Nir Nachshon, brutally beaten
Photo: Gil Yohanan
Nir Nachshon in hospital
Photo: Guy Gerfi
Nachshon thanks his saviors
Photo: Atta Awisat
'Extremists are everywhere.' Darwish and Nachshon
Photo: Atta Awisat

Lynch survivor: I saw murder in their eyes

Nir Nachshon, who was nearly lynched after accidentally entering Palestinian village, recalls moments of horror. Village's muchtar visits Nachson's home, says 'I ask for your forgiveness, invite you to return or visit'

Nir Nachshon, the moving company employee who was extricated from a lynch after mistakenly entering the east Jerusalem village of Issawiya Sunday night, is still trying to digest the harrowing experience.


Speaking to Ynet from his hospital bed he said that "they started throwing rocks and cement blocks right into the car. I realized I was going to die and I started thinking this isn't the way I want to die."


Nachshon, 28, was on his way home to Ma'aleh Adumim from the Mount Scopus Medical Center but a GPS device mistake meant that he ended up in the Palestinian village. He was evacuated to the Ein Kerem Medical Center after sustaining light head injuries.



The realization that he was in hostile territory, he said, came "just as I made the turn, I figured out that I made a mistake, but I didn't realize how big the issue was. This is Jerusalem. This is home."


"Immediately when I made the turn a 12-year-old boy started screaming 'Jew, Jew'. Each time he called out dozens more people arrived." That is when they started throwing rocks and cement blocks into the car.


Nachshon recalled how during the lynch he searched among his assailants for "children or young people, I tried to look them in the eyes and find an ounce of humanity in them but all I could see was murder in heir eyes. I felt my life would be over at any minute."


'It was a miracle'

Nir then described how his life was saved: "Someone came out of nowhere and tried to rescue me from the people; there was screaming but he managed to get me to his house. I was still scared, I didn't feel safe, and the people in the house said they needed to get me out of the village or they would also come under attack.


"I was scared to go out but three of the young guys inside the house said they were with me and would protect me no matter what." The rescuers were one of the village's muhtar's and his sons. "I owe these people my life," Nachshon added "I hope I'll get to meet them again soon and thank them in person."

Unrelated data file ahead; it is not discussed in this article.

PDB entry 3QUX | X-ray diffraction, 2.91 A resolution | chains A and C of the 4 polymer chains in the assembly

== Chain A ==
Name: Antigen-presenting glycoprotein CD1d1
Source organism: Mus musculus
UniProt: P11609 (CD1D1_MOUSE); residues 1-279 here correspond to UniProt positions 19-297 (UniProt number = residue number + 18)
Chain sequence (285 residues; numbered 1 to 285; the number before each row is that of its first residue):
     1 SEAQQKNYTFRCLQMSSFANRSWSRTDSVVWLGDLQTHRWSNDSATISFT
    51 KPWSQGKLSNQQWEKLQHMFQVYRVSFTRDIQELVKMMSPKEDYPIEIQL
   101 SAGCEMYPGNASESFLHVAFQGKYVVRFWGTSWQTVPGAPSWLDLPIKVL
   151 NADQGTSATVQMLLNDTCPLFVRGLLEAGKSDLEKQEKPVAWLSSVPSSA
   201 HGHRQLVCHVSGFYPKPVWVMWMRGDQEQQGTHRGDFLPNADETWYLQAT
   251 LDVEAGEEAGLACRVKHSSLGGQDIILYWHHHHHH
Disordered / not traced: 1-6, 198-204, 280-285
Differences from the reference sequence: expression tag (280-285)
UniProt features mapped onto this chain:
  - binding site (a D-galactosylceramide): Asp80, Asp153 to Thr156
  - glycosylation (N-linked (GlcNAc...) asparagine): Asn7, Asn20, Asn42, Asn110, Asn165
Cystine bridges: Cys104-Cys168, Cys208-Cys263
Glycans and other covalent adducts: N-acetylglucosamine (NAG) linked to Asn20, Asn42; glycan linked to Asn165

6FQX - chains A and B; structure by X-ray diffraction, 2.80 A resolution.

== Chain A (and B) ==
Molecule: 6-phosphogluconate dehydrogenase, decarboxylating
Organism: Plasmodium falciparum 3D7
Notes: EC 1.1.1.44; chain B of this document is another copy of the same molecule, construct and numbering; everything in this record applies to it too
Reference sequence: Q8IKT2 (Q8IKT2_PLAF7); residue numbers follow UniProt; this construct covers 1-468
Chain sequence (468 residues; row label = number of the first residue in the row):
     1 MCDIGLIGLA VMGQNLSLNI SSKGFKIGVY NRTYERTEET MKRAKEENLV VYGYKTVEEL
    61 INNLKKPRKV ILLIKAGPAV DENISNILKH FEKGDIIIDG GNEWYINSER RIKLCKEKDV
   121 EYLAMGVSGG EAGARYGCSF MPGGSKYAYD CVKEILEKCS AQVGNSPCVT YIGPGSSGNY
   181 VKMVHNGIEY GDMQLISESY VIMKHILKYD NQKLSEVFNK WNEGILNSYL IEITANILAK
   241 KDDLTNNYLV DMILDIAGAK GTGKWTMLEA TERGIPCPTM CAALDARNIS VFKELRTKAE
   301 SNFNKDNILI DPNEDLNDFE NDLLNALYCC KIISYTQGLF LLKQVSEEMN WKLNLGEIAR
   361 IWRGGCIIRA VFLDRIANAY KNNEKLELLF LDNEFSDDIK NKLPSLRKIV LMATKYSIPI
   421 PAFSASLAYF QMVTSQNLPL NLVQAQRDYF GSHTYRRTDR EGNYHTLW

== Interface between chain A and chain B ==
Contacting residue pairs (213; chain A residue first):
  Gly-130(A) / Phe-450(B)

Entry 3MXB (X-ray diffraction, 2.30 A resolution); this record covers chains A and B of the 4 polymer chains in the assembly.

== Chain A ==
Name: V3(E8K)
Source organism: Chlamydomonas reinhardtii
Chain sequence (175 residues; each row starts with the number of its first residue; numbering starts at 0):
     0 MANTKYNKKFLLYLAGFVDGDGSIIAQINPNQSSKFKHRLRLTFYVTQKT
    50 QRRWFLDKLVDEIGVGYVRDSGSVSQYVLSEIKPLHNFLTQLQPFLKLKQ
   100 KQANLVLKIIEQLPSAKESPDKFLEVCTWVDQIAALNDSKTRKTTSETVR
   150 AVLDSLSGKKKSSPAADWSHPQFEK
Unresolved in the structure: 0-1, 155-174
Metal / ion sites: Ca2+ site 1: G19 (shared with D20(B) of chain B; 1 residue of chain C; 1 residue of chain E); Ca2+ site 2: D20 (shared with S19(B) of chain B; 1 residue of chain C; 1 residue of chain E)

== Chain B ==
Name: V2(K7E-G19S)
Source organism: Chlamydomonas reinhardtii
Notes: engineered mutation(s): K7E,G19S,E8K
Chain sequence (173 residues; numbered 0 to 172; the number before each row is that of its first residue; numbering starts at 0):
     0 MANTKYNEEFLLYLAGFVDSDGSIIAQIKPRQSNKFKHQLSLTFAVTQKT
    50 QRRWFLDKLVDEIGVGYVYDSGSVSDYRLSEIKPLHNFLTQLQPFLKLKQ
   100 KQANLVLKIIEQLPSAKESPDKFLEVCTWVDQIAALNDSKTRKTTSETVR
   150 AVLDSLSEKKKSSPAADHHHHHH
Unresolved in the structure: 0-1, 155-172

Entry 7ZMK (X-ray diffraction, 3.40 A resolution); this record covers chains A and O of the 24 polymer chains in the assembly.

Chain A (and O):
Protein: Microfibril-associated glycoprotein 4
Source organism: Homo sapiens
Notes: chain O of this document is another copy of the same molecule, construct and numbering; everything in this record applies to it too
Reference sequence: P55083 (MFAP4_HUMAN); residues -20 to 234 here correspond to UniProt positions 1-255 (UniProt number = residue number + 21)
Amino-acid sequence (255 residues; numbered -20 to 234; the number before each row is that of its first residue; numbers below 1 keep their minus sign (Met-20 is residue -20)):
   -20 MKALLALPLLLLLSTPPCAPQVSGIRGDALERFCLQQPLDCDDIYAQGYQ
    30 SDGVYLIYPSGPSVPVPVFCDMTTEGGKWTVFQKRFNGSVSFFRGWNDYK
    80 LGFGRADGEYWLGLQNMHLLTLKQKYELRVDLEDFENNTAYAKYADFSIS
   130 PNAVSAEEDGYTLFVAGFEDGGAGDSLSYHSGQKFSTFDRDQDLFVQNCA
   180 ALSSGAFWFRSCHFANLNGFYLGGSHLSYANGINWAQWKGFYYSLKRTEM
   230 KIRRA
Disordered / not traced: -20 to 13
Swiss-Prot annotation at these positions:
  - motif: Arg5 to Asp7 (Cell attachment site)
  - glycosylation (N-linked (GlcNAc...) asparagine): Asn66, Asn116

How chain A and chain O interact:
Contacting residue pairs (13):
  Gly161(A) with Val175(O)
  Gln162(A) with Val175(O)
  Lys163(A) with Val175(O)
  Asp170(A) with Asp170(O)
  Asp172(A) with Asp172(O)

Nachshon's saviors took him outside to a police patrol car waiting outside the village. Meanwhile Border Guard forces were rushed to the scene as well as Magen David Adom units, which took the victim to the hospital. Police forces canvassed the area but no detainees have been reported.


In addition to the physical trauma Nachshon received from being beaten by clubs, rocks and wooden planks, he has to contend with the emotional trauma. "I'm still trying to digest everything that happened, all I know is that this was a miracle, I got my life back and first and foremost, I thank God for the gift."


'Extremists are everywhere'

Shortly after being released from the hospital, Nachshon received a visit from the village Muchtar, Darwish Darwish.


"I condemn this act, I ask for your forgiveness and invite you to return to the village," said Darwish. "I am sure that if we weren’t there, someone else would have come to your rescue," he said.


Nachshon and his saviors (Photo: Atta Awisat)


Darwish wished Nachshon a quick recovery and expressed hope that "he won't keep a grudge," noting that "extremists are everywhere."


The muchtar told Nachshon that "two months ago an Arab man was attacked by Jews in Jerusalem. I hope you will save the lives of Arabs just like we saved yours."


Nachshon thanked Darwish and said, "I am staying out of politics, but I know I owe you my life. I don’t know what would have happened if you weren’t there."


At the end of the meeting, Darwish reiterated his disapproval of the event, but stressed that "our village is neglected and our residents don’t receive their basic rights. Our kids walk around in the streets and are only used to experiencing raids," he said.



פרסום ראשון: 06.27.11, 10:18
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